One out of every 5-10 adult psychotherapy clients probably has attention deficit/hyperactivity disorder (ADHD). Key studies and writings emerged in 1995 supporting the idea of adult ADHD, but it took many years of reading and research to confidently recognize and appropriately treat adult ADHD. It continues to be underrecognized by mental health clinicians, even when clients with ADHD are already in treatment for other mental illnesses, and considerable misinformation is circulated. In the edited excerpt below, Jan Willer, author of Could it be Adult ADHD?, explores the myths about Adult ADHD and the facts that disprove them.
Myth: Adult ADHD is a controversial and trendy diagnosis. It does not really exist.
Facts: False. The existence of adult ADHD is strongly supported through multiple converging lines of evidence, including genetics, symptomatology, impairment, neuropsychological testing results, and differences in brain structure and functioning. ADHD is highly heritable and about as heritable as bipolar disorder and schizophrenia, which were previously considered to be the two most heritable mental illnesses.
Myth: Everyone is distractible sometimes. Those people are just making excuses for being lazy and unmotivated.
Facts: Like most other mental disorders, symptoms of ADHD are on a continuum, and the people whom we diagnose with ADHD are in the extreme tail of that distribution. The continuum of ADHD may partially explain the difficulty that doubters have with understanding that ADHD is a true disorder. Of course, everyone is occasionally distractible and disorganized. So it’s easy for some to say, “she’s not sick; she just needs to try harder” or that ADHD is “an excuse.” This attitude is both uninformed and emotionally damaging to individuals with ADHD.
Myth: ADHD is a result of our modern technological lifestyle.
Facts: False. Technology may certainly contribute to distractibility in all adults, including those with ADHD. However, individuals of all ages, including those who grew up with technology and those who did not, have problems with ADHD. Instead, in the past, ADHD was conceptualized differently as a character flaw: “lazy” or “unmotivated.
Myth: ADHD is caused by bad parenting, too much TV, and so on.
“ADHD is highly heritable and about as heritable as bipolar disorder and schizophrenia”
Facts: False. ADHD is primarily a genetically inherited neurological difference. However, childhood stress can increase the likelihood that ADHD develops in a person who is genetically at risk.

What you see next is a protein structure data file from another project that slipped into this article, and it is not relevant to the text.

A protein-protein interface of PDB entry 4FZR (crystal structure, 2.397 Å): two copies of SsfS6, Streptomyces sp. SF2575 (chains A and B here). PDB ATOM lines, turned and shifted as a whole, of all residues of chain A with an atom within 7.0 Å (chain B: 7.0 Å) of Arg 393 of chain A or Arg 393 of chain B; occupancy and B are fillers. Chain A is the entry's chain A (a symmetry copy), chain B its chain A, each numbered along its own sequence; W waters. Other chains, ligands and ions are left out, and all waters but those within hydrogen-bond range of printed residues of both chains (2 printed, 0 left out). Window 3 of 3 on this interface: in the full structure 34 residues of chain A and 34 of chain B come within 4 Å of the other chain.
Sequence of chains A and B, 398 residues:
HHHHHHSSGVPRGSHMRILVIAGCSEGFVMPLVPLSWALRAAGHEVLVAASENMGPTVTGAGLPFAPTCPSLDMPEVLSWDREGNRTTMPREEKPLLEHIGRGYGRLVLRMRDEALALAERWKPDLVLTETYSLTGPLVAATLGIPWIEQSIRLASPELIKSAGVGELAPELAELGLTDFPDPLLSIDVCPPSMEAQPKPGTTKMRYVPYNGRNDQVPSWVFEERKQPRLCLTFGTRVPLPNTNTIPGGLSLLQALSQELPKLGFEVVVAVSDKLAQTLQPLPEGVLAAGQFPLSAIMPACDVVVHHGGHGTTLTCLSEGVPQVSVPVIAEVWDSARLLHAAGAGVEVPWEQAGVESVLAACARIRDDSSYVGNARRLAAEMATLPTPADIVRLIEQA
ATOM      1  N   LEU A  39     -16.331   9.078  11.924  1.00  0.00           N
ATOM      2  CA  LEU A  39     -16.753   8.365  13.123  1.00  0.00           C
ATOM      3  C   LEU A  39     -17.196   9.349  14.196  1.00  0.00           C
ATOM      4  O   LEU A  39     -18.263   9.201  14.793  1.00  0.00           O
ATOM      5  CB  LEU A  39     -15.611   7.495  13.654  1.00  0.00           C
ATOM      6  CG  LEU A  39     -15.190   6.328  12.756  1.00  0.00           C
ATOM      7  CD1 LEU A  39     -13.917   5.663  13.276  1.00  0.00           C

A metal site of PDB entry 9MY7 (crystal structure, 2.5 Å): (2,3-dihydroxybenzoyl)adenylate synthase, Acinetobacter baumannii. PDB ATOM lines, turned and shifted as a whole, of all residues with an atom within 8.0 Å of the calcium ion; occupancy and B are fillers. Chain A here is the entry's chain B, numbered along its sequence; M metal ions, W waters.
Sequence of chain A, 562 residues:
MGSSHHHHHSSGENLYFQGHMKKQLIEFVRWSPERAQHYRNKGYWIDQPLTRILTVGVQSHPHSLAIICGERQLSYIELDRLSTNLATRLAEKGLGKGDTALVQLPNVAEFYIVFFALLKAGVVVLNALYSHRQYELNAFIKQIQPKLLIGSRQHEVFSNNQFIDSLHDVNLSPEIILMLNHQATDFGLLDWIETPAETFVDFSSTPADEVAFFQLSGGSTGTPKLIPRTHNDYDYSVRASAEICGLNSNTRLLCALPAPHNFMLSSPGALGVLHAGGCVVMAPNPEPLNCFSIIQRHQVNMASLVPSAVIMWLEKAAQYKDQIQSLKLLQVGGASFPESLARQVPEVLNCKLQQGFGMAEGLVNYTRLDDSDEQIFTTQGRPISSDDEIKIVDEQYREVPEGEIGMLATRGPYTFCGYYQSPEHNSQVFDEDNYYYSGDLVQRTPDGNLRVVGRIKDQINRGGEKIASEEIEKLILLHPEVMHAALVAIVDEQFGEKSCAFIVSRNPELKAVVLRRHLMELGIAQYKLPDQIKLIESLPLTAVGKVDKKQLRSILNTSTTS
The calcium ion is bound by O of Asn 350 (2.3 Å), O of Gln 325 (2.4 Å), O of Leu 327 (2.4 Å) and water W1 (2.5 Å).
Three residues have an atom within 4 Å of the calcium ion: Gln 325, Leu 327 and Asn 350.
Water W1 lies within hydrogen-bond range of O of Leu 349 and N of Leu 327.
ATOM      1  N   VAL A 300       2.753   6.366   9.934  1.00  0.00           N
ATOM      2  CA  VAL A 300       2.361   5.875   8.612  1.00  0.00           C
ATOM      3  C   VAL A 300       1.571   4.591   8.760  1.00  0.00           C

Myth: A good diet can cure ADHD.
Facts: In general, no. However, there are a few caveats to this: (a) in a recent meta-analysis, about 30% of children with ADHD were found to improve on a diet free of food additives; (b) there is preliminary evidence that environmental toxins, such as lead and pesticides, may increase ADHD symptoms in children; and (c) the addition of omega-3 fatty acids does help cognition in children with ADHD, although not nearly as much as stimulant medication, so it is not recommended as a primary treatment. Not much is known about diet and adults with ADHD.
Myth: ADHD is a socially constructed disorder.
Facts: Every disorder is a socially constructed way of cutting reality into categories. ADHD is no different from anxiety, depression, or any other mental illness in this regard.
Myth: ADHD is a culture-bound syndrome in the United States.
Facts: False. Multiple international studies of ADHD have documented the presence of this disorder in countries across the globe, including but not limited to Canada, France, Germany, Italy, the Netherlands, the United Kingdom, Japan, and Korea.
Myth: Most children outgrow ADHD by adulthood, so there is a low prevalence of adults with ADHD relative to children with ADHD.
Facts: False. Over two-thirds of adults who had ADHD as children still have significant functional impairment as adults.
Myth: Most adults with ADHD are diagnosed as children.
Facts: False. Many individuals with ADHD—especially those who are women, did not have childhood behavior problems, had inattentive type ADHD, are in disadvantaged groups, or are now age 40 and above—were never recognized to have ADHD as children.
Myth: Adults with ADHD are rare.
Facts: False. At least 4% to 5% of the US adult population has ADHD, and this is probably an underestimate.
Myth: Only a trained neuropsychologist can diagnose ADHD in adults.
Facts: Not necessarily. A well-trained mental health practitioner can, in most cases, diagnose ADHD from a careful clinical interview. In other cases, a well-educated psychologist can clarify the clinical picture by administering appropriate ADHD rating scales, conducting a careful developmental interview, and obtaining observer ratings, if necessary. Nonetheless, neuropsychologists are the one group of mental health practitioners who are well trained to recognize ADHD in adults. Be aware that about 60% of adults with ADHD have normal neuropsychological test results of executive functioning, probably because life is more complicated than neuropsychological tests. So neuropsychologists often diagnose ADHD from history, symptoms and behavior during testing rather than test results. Also, neuropsychological testing can be helpful in very complex cases with multiple comorbidities, especially those with learning disabilities.
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